Contract Manufacturing: Rolling with the Changes

October 8, 2010

Contract manufacturing plays a vital role in the production of nutritional supplements, as it does in the pharmaceutical and over-the-counter segments. It enables brand owners to have access to state-of-the art, validated manufacturing capability, without the need to make the heavy capital investment of buying, maintaining, and servicing their own production facility. It also gives brand owners a partner in meeting FDA’s new current Good Manufacturing Practices (cGMP) requirements for supplement makers.

Contract manufacturing plays a vital role in the production of nutritional supplements, as it does in the pharmaceutical and over-the-counter segments. It enables brand owners to have access to state-of-the art, validated manufacturing capability, without the need to make the heavy capital investment of buying, maintaining, and servicing their own production facility. It also gives brand owners a partner in meeting FDA’s new current Good Manufacturing Practices (cGMP) requirements for supplement makers.

Common sense would suggest that the current economic slowdown has affected all nutritional supplement marketers negatively, and that their relationships with their respective contract manufacturers would be similarly affected. Our original purpose for this article was to investigate specifically how contract manufacturers might be helping their customers meet the pressures of a down market by helping to control overall production costs-and specifically, manufacturing line costs.

Across the Industry
What we found was that, while a growing economy may lift all boats, a declining economy affects each company individually because each company responds differently to the challenge. And the response by both brand owners and contract manufacturers is often critical in determining how individual companies fare. While some pull in their reins and conserve resources to ride out the storm, others proactively respond by working to expand their markets. Still others take an aggressive attitude and look for opportunities to acquire companies driven to the wall by the downturn.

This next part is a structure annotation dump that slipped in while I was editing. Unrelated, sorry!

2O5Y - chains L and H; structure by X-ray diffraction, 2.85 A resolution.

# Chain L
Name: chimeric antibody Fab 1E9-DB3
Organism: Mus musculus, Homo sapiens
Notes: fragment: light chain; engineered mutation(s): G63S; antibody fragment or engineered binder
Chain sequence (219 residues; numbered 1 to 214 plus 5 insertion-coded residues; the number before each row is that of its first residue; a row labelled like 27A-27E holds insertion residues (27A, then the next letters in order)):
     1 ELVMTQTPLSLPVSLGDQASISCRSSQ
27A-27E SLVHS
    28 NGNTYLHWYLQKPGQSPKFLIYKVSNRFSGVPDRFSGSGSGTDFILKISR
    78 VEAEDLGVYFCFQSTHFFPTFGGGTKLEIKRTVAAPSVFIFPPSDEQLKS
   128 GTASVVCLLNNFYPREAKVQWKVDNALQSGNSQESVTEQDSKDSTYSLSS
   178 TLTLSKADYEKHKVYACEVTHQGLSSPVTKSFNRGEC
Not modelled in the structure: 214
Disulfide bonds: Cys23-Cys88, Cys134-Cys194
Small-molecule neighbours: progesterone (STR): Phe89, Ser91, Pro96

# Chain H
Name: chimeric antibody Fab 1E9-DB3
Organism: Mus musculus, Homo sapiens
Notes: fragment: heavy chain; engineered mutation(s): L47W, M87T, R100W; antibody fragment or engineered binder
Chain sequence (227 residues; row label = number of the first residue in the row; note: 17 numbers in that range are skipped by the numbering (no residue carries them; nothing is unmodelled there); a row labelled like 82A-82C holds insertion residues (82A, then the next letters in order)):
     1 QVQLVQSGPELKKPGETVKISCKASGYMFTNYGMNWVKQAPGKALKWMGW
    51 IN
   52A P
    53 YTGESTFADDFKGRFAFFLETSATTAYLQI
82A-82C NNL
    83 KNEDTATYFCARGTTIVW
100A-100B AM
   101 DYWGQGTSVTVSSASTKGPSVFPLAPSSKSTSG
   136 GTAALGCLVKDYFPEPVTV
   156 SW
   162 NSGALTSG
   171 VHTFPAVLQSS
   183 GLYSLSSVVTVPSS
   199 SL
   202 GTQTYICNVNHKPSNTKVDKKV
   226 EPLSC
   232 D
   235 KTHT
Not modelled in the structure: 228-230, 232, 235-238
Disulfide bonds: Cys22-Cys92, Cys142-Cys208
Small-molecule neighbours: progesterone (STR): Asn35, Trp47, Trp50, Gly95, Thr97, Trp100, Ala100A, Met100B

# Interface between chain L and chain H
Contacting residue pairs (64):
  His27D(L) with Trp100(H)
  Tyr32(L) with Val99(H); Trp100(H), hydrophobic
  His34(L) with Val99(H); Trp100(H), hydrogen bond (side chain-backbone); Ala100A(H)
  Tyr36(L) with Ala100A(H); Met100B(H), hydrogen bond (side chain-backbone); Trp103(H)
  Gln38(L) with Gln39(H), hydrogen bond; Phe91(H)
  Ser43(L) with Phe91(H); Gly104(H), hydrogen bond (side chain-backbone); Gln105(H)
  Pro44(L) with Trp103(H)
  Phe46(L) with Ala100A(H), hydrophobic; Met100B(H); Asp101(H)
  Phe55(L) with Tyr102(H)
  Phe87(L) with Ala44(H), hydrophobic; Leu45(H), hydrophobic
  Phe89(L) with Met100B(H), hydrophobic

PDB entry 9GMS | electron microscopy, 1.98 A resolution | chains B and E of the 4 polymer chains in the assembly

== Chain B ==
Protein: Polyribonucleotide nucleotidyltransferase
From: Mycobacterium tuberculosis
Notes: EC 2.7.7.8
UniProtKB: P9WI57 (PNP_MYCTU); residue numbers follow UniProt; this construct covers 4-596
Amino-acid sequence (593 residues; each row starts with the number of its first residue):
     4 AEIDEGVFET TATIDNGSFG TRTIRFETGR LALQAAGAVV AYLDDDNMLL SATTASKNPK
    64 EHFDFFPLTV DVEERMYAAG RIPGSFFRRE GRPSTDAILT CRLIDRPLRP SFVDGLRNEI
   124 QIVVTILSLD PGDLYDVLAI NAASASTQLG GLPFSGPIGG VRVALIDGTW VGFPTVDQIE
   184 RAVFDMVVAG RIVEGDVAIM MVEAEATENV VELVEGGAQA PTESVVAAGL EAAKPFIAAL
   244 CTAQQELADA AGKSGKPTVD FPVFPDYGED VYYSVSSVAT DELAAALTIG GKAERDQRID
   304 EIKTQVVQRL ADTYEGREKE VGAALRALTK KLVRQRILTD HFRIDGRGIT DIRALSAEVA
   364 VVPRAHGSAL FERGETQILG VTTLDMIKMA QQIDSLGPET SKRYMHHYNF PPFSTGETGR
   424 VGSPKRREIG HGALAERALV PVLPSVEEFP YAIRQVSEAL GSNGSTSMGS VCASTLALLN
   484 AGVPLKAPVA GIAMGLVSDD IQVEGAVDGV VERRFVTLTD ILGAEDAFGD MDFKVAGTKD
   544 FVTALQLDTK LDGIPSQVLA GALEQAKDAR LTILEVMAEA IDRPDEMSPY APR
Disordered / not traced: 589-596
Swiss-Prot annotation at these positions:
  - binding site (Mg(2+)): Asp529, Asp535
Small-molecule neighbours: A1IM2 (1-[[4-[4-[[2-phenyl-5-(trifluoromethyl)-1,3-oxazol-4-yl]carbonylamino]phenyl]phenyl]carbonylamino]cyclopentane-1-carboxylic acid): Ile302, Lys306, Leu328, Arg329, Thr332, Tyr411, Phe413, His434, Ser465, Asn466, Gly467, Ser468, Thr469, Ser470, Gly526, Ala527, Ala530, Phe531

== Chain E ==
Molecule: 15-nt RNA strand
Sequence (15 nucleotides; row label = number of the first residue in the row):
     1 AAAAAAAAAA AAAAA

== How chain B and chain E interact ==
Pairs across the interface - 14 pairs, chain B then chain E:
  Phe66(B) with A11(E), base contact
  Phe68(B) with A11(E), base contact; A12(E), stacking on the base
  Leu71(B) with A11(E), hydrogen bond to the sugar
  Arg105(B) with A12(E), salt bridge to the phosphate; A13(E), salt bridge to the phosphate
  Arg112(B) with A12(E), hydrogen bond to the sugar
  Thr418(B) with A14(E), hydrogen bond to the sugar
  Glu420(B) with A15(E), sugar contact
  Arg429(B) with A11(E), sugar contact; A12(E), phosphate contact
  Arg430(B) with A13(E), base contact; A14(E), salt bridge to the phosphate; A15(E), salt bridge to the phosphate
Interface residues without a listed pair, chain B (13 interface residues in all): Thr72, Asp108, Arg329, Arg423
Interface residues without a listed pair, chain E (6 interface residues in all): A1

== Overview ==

Consumer behavior has also been a major factor. “We and our customers at first saw a decline in business,” says Terry Wehling, vice president of business development for Amerilab Technologies Inc. (Plymouth, MN), a leader in the manufacture of effervescent tablets and powders. “Consumers began to view spending on supplements as discretionary, and cut back to focus on essentials like basic groceries. Then, halfway through 2009, we began receiving more calls from prospective customers than usual. It still isn’t clear whether that was because consumers were feeling there was relief in sight or because there were fewer competitors in the marketplace because of business failures. Certainly, the economic downturn has weeded out some new startups and marginally capitalized companies.

“But even during that slow time, we did not see a lot of pressure from customers to control costs-perhaps because, like many other contract manufacturers, we continually work at improving productivity regardless of the business climate, by becoming more efficient in transferring product from station to station. Last year, for example, we installed new conveyors and automated transfer systems. We also trim costs through economies of scale in buying raw materials.